Sunday, June 7, 2015

My Mother's "Third" Language . . .

I read a blog recently that reminded me so much of my mother and her "third" language. My mother's first language was the Sicilian dialect of Italy, her second language was Brooklynese, a corrupted form of English. Her third language was Italian and American Idioms and Proverbs. I acquired all three at a very early age from my mother because we were together virtually 24/7. My mother loved to use idioms and proverbs to make her point or for special emphasis. You could not argue with her because these expressions were so well known and widely used that they must be true, right?

For example, my mother would ask me or my brother to help her with something or she would need help and we were blind to it. It could be something as simple as helping her carry groceries, drying a few dishes, etc. When we didn't rise to the occasion, as most kids don't, she would pull out her popular Italian expression: Two parents can take care of 100 children, but 100 children can't take care of two parents." Did I mention my mother had a Ph.D. in guilt? Another one of her Italian expressions was used when we would would tell her we would finish something later. Postponing anything never sat well with my mother as she thought we would never get back to it. She was probably right. "There's an old expression in Italy, while you are dancing keep dancing." I interpreted that to mean once you sit down and take a break you won't get up again.  Then, if one of her friends or family asked her to do something and she really couldn't help them, we would hear: "You can do 100 good things for people and they forget it, but if there is one thing you can't do, that's what they remember." When we would take big helpings of food (and my mother always knew exactly how much we could eat) she would tell us, "You're eyes are bigger than your stomach." Of course my mom was always right. And God forbid I didn't get 100 on a test, just a 95, and I told her about all the kids who got less than me, she would always say, "Look at the ones who did better than you, not the ones who did worse."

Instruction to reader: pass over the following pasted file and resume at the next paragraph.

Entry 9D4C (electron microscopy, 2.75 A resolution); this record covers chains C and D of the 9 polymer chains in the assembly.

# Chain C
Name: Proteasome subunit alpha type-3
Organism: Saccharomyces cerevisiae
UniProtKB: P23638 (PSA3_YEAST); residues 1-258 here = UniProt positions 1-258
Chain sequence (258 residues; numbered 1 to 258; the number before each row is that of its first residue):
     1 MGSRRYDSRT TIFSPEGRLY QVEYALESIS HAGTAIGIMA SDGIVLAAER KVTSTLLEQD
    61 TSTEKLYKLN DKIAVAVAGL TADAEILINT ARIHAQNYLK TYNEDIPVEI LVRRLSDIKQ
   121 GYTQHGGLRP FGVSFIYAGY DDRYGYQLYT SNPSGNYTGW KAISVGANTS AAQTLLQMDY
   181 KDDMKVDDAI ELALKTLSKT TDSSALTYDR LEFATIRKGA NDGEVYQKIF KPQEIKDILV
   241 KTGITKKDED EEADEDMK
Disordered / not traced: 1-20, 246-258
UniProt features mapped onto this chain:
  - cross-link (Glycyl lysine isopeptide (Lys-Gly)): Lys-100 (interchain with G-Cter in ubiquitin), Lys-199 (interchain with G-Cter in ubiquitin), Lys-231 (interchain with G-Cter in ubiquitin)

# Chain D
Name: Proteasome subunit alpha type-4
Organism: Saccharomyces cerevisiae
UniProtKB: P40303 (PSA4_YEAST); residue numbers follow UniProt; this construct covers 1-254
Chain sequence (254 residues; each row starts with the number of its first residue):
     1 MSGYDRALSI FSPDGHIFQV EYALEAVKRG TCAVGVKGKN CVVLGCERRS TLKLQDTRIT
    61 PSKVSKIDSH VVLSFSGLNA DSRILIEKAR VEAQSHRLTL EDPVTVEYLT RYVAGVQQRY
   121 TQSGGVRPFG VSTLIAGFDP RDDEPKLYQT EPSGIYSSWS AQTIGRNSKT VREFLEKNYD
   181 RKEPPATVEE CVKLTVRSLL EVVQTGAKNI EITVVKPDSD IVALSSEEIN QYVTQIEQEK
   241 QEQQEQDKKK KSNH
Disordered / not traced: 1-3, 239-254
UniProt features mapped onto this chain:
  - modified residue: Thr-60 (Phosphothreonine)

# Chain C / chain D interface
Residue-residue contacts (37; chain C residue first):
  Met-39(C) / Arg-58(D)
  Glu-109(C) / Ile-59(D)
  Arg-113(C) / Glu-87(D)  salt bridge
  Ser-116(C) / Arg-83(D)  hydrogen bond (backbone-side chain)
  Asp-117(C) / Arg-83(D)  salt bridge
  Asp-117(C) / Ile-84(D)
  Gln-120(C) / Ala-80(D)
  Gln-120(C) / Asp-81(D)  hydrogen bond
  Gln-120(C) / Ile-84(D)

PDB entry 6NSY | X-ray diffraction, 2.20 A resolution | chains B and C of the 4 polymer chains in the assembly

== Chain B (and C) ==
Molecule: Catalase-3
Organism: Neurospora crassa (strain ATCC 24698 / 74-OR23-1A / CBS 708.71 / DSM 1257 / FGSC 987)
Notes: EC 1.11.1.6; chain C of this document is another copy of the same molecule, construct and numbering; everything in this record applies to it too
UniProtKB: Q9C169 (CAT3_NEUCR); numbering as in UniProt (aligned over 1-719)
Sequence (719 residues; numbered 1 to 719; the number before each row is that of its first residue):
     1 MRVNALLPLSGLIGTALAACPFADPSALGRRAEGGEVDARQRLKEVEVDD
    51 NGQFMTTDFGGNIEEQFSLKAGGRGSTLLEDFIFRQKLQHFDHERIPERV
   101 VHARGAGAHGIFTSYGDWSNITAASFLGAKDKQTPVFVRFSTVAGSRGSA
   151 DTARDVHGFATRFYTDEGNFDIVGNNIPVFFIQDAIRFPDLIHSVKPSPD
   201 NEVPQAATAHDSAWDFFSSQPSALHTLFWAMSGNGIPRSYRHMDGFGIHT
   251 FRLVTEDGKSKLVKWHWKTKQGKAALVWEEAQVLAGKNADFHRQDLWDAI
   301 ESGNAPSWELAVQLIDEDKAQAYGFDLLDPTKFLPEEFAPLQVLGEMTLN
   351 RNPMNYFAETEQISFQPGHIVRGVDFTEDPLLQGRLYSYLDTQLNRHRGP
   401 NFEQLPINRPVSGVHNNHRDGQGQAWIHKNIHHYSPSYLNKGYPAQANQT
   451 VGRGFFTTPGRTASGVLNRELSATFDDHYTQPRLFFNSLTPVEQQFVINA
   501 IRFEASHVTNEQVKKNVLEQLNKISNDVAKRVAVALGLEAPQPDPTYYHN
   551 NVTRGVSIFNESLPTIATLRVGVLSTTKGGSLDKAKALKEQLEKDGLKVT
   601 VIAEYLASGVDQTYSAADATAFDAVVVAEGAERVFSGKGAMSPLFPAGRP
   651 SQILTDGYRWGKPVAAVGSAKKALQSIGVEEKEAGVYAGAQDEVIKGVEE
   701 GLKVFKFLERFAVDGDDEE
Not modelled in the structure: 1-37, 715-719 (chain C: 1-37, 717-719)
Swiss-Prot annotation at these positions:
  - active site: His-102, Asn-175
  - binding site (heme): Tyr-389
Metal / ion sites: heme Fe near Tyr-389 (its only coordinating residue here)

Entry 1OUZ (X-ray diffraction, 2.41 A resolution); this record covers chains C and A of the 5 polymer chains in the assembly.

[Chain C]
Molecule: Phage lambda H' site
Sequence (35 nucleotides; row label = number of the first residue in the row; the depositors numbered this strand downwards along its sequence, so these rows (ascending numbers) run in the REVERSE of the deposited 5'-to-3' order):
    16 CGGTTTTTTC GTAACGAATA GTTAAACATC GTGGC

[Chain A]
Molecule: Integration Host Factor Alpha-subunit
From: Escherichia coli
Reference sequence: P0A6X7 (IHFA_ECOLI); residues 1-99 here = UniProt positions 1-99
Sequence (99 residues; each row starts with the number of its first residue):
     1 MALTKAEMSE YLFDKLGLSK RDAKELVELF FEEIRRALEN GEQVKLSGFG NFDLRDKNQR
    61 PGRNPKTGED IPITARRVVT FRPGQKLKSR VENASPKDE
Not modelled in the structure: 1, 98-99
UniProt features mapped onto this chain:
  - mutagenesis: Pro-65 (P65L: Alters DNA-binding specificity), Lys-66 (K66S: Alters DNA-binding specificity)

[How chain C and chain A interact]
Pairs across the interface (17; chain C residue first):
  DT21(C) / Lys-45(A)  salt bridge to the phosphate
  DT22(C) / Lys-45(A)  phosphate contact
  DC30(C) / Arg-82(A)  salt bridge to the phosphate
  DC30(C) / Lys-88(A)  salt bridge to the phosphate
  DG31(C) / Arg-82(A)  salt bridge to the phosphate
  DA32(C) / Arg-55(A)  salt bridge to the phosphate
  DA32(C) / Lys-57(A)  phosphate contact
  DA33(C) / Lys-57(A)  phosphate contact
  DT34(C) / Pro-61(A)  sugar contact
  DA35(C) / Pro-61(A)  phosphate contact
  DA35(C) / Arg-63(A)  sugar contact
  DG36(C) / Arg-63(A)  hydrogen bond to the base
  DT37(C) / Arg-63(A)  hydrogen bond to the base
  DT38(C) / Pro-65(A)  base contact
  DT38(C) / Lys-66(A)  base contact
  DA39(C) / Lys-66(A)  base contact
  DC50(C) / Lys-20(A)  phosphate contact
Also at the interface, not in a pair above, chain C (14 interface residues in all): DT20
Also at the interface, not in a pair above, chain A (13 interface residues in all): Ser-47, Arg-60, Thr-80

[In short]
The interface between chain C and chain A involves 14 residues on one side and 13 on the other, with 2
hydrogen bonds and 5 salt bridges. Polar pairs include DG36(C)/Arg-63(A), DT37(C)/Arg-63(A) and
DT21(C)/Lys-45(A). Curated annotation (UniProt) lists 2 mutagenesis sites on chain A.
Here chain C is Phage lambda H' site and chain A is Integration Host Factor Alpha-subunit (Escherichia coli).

My mother was never at a loss for an English idiom or proverb either. They rolled off her tongue in practically every conversation. "It's raining cats and dogs!" "Absence makes the heart grow stronger." "Actions speak louder than words." "Ask me no questions and I'll tell you no lies," "Better safe than sorry." "Easier said than done." There are just too many to count. These nice and neat little packages of wisdom spiced up many of our little talks. Without even knowing it, I was using them myself and with my slipping memory I sometimes confuse two and combine them much to my daughter's delight. Apparently she has them instilled in her too and she immediately recognizes when I make a mistake and corrects me.

Now you might think that's all there is to it, but no. About seven years ago I took a French class in college on proverbs and idioms, expecting to learn a few from the French culture. Seems that most cultures have their own ways of saying the same identical things. So the professor gave us a list of French proverbs to translate into the English! Now my "third" language, which I learned from my mother, came in very handy. I had no trouble running down almost the entire list and finding the English equivalent for the French proverb. However, most of my young classmates had never heard of the English proverbs and even when they heard them they had no clue what they meant. One asked me, "What does kick the bucket mean?" I explained that one and a few more and she just looked perplexed. Nothing made sense to her. How can they figure out the equivalent proverb when they never heard of them before? I kept raising my hand, all by myself, to give the answer the professor was looking for. Finally I was embarrassed and said she could call on me if she needed a response. Half way through the exercise she turned to me and said she should have let me teach the class that day.

I thought to myself that it's a shame these young people have no clue about all these proverbs and no use for them either. They just shrugged them off and were happy to move on. Most of these tiny bites of wisdom are easy to remember and still apply today. They are timeless. Many cultures thought enough of them to have their own variation to express the same piece of wisdom. They must have been appreciated and passed down from generation to generation for a very long time, but like with many other traditions and values in this day and age, they have fallen to the wayside.

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